Luleå University of Technology, Department of Civil, Environmental and Natural Resources Engineering, Structural and Construction Engineering.
    Berge, Staffan
    Department of Management and Engineering, Linköping University.
    The development of a portfolio of business models: a longitudinal case study of a building material company2015In: Construction Management and Economics, ISSN 0144-6193, E-ISSN 1466-433X, Vol. 33, no 5-6, p. 334-348Article in journal (Refereed)
    Abstract [en]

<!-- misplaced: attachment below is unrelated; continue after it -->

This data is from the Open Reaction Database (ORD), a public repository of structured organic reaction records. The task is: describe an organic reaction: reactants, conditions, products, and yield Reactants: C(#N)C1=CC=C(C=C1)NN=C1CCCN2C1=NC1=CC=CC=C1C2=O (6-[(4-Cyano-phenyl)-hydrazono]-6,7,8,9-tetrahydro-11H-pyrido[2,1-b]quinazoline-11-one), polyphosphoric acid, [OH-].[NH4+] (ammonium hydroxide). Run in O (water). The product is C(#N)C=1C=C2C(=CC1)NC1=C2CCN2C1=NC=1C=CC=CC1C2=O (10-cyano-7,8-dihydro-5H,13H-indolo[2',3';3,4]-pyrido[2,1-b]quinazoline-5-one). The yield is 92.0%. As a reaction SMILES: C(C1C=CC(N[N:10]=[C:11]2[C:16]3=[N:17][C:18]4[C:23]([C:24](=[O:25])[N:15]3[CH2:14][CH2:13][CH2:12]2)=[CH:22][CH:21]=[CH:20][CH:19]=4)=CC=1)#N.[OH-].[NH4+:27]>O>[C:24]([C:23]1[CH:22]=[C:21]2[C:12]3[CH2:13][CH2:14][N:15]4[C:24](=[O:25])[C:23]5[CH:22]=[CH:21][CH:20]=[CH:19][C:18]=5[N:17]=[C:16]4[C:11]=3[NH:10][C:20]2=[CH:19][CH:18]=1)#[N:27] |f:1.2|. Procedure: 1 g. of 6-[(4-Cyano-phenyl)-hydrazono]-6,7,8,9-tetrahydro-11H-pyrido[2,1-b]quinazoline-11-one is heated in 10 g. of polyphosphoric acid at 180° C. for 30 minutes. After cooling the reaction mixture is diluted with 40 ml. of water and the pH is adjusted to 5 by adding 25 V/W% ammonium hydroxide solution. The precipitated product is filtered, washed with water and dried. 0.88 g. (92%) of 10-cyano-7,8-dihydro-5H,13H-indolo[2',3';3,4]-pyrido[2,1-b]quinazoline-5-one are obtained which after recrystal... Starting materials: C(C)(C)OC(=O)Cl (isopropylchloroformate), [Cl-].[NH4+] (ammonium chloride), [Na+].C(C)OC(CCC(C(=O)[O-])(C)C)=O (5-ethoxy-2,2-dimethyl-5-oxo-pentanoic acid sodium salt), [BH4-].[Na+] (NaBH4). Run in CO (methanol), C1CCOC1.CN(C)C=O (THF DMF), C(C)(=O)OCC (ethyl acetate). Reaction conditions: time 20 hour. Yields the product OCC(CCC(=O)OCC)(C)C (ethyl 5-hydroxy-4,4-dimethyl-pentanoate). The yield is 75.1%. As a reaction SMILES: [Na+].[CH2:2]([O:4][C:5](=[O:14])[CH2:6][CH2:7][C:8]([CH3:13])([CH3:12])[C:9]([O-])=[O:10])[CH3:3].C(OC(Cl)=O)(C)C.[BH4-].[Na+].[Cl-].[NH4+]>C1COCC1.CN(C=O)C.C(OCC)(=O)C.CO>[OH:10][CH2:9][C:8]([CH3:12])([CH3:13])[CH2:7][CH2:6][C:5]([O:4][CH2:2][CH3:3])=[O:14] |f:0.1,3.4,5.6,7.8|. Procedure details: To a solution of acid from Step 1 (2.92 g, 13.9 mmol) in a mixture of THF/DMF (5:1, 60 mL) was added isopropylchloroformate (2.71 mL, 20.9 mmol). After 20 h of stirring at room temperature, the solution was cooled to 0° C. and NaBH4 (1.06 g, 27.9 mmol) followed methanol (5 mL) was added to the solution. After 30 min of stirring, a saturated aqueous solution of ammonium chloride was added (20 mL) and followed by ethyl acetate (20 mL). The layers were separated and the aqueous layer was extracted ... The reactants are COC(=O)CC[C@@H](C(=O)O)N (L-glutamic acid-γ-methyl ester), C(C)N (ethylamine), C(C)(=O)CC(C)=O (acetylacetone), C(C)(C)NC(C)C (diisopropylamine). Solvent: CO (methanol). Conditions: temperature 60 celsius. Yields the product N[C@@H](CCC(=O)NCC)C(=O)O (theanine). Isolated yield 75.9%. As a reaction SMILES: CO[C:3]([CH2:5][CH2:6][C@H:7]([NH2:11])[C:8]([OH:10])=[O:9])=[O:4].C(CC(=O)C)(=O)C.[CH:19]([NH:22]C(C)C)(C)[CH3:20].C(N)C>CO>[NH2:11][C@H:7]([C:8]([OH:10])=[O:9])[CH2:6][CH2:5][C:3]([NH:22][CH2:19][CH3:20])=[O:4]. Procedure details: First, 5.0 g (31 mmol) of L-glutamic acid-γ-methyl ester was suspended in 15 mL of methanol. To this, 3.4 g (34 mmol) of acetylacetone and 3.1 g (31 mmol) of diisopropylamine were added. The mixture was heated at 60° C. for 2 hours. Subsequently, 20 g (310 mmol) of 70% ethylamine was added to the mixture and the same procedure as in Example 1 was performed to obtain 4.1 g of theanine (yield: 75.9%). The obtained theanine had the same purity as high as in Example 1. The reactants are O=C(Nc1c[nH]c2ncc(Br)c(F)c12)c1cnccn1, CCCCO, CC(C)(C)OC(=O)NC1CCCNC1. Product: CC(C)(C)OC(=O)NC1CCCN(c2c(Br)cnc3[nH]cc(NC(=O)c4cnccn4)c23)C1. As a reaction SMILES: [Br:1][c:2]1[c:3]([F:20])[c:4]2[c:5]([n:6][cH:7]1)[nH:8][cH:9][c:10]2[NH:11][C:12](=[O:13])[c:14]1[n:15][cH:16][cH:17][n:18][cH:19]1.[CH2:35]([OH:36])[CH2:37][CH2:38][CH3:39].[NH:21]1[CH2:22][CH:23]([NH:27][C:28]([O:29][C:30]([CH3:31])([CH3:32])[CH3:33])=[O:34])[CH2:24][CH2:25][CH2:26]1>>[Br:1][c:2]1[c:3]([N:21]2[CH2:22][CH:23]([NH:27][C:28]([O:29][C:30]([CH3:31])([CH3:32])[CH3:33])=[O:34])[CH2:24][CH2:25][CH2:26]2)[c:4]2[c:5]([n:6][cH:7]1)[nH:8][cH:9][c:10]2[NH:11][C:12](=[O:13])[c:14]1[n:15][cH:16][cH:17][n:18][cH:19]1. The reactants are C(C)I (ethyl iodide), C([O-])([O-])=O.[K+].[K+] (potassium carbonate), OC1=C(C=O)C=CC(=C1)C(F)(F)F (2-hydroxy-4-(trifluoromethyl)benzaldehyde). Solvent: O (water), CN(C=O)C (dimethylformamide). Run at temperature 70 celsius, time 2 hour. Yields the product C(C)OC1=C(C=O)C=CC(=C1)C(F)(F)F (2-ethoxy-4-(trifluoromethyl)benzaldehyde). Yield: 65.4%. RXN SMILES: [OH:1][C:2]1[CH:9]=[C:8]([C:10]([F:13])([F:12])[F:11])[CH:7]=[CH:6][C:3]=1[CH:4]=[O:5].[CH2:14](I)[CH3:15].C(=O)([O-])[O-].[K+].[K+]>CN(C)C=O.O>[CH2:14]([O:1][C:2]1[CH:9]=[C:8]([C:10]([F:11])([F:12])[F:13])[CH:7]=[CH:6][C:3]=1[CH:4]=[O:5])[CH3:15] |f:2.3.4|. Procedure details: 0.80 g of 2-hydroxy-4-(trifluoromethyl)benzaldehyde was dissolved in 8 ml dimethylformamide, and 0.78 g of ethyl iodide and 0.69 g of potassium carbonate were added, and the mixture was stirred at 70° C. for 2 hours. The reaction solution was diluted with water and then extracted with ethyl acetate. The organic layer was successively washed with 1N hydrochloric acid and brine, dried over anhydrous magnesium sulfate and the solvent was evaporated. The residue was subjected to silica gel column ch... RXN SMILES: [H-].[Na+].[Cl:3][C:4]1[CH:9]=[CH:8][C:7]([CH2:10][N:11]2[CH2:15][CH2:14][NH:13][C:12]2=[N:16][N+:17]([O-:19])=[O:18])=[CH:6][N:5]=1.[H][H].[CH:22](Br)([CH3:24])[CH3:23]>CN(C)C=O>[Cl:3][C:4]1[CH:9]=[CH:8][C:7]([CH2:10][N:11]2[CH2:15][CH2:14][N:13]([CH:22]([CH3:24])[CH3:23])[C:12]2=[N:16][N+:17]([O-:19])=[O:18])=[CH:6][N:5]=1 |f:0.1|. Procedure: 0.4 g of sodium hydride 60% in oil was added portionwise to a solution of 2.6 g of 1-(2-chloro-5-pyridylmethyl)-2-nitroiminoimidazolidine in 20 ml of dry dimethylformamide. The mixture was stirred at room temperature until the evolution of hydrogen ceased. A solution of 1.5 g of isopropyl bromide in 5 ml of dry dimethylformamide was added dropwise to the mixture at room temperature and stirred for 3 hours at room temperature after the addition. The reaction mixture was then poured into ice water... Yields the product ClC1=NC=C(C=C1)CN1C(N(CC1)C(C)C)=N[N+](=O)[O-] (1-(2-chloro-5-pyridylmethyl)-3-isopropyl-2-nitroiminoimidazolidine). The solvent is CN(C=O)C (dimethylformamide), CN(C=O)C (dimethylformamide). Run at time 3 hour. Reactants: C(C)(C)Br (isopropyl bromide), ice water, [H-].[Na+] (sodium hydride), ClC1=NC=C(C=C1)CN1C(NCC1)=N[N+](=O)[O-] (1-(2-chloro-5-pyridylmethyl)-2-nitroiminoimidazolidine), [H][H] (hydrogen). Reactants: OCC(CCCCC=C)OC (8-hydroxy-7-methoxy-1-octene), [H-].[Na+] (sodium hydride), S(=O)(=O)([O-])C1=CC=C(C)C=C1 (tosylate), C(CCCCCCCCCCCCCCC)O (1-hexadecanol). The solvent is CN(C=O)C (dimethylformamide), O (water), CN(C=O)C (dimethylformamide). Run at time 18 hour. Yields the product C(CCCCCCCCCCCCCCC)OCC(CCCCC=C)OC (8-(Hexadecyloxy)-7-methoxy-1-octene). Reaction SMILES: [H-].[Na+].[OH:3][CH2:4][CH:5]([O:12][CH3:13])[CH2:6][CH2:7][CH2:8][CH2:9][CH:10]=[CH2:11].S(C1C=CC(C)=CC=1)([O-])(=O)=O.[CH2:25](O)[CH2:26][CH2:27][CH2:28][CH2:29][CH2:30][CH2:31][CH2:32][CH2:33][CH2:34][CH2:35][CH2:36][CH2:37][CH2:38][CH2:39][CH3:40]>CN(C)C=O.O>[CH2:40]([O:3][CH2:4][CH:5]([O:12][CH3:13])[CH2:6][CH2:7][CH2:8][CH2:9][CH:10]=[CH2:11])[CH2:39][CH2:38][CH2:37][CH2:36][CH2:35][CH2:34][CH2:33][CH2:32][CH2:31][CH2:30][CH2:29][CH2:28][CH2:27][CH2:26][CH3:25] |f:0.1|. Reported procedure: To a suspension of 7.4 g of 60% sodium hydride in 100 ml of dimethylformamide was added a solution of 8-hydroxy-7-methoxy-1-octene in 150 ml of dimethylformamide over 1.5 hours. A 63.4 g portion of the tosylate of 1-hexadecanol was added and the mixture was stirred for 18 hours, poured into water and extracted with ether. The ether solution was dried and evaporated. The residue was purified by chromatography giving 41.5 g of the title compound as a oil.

Dynamic aspects of intended company change can be related to the development and management of a portfolio of business models with regard to competence deployment and to performance. A portfolio of business models is seen as a reflection of the realized strategy of a company, and the dynamics aspects of company change are connected to internal and external critical strategic incidents. The business model elements considered in this research are market position, offering, and operational platform enabling a differentiation between strategic and operational effectiveness. The evolution of a Swedish supplier of building components and systems during a 15-year period is examined. The process data consists of temporal phases where a shift of phase is defined as a change of a specific portfolio of business models. The concept of a portfolio of business models helped to discover new and conflicting standardized or customized business models that were not always intended by the company. The findings indicate that unawareness of intended actions led to unintended allocation of resources or integration mechanisms that negatively affected company performance. On the other hand gains can be achieved if a strategy is deliberately managed as a portfolio of business models which then also can be a tool for managing change in a company